Ethiopian Chicken Stew (Doro Wett)
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Chiusa is an alpine village with pastel-coloured houses and birrerie. It has a special eatery with typical hearty fare of the Sud Tirol region where, if you’re lucky enough, you can eat in a booth... Read more
What: It means smoked eel—the slippery critters have long been common stock in the North Atlantic (and North Holland’s freshwater Lake Ijsselmeer), but their numbers have declined so dramatically in recent decades that farmed and even imported eels are showing up in the Netherlands. Depending on what month you’re eating it in, it will either be a whole eel (during the spring) or an eel fillet, which is what we were offered in the fall. Fishmongers have told us how incredible the whole eels are—the meat falls right off the bone—but the delicious buttery fillets were nothing to sniff at. Given the eels’ precarious population, we suggest you ask your fishmonger where the eels come from before you indulge—farmed is currently the most sustainable option.
Where: In the De Pijp neighborhood, a local pointed us to Vishandel Molenaar (020-673-5955; Albert Cuypstraat 93) in the middle of Albert Cuypmarkt’s overwhelming options. It’s a shop, not a stand.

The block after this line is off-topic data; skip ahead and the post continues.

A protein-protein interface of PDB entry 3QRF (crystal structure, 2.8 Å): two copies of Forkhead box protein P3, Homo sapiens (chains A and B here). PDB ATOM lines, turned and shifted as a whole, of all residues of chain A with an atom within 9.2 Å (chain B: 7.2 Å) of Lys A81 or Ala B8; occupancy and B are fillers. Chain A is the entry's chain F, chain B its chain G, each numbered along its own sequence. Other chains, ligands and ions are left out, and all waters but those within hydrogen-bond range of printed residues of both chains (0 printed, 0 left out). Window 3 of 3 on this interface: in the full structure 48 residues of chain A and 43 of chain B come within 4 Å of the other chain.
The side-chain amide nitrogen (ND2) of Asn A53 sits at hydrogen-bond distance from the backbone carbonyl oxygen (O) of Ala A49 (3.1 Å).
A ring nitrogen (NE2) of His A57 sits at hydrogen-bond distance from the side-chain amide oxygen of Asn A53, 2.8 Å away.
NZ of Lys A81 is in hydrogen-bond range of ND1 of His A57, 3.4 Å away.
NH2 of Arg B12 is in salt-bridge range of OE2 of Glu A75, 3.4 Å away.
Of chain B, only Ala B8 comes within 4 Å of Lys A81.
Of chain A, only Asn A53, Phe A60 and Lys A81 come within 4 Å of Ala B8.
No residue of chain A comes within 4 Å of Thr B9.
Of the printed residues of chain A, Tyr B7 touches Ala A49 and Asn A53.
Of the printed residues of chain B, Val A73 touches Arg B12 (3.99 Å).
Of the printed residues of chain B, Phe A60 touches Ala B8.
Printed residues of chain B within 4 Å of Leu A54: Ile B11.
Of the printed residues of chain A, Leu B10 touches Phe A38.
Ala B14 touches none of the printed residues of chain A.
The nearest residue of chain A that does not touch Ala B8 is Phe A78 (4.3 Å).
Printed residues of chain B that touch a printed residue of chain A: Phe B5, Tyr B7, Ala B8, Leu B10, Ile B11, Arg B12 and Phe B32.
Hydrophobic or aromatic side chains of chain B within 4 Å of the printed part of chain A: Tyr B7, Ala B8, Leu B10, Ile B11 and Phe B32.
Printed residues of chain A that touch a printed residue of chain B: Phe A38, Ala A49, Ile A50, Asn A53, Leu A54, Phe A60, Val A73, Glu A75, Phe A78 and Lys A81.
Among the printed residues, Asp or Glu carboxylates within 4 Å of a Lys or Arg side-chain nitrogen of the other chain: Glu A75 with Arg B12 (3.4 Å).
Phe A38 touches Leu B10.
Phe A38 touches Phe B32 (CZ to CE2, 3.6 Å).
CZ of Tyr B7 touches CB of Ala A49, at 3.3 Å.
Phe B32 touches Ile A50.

When: Mon-Fri, 8-8:30am-5:30pm; Sat, 8-8:30am-5pm
Order: We went with a broodje gerookte paling (€3,95), or smoked-eel sandwich, and couldn’t believe how good it tasted. The fish was wonderfully smoky and buttery (though no butter is used); the white-bread roll soft and fresh. The whole thing melts in your mouth. This is a great spot to try herring too.
Alternatively: You’ll see smoked eel at just about every haringhuis (herring stand) and vishandel (fish shop) in town, but we recommend you visit Frank’s Smoke House (Wittenburgergracht 303, map)—not only is Frank’s a beloved producer of all things smoked, but its eel, like all of its fish, comes from sustainable fisheries.
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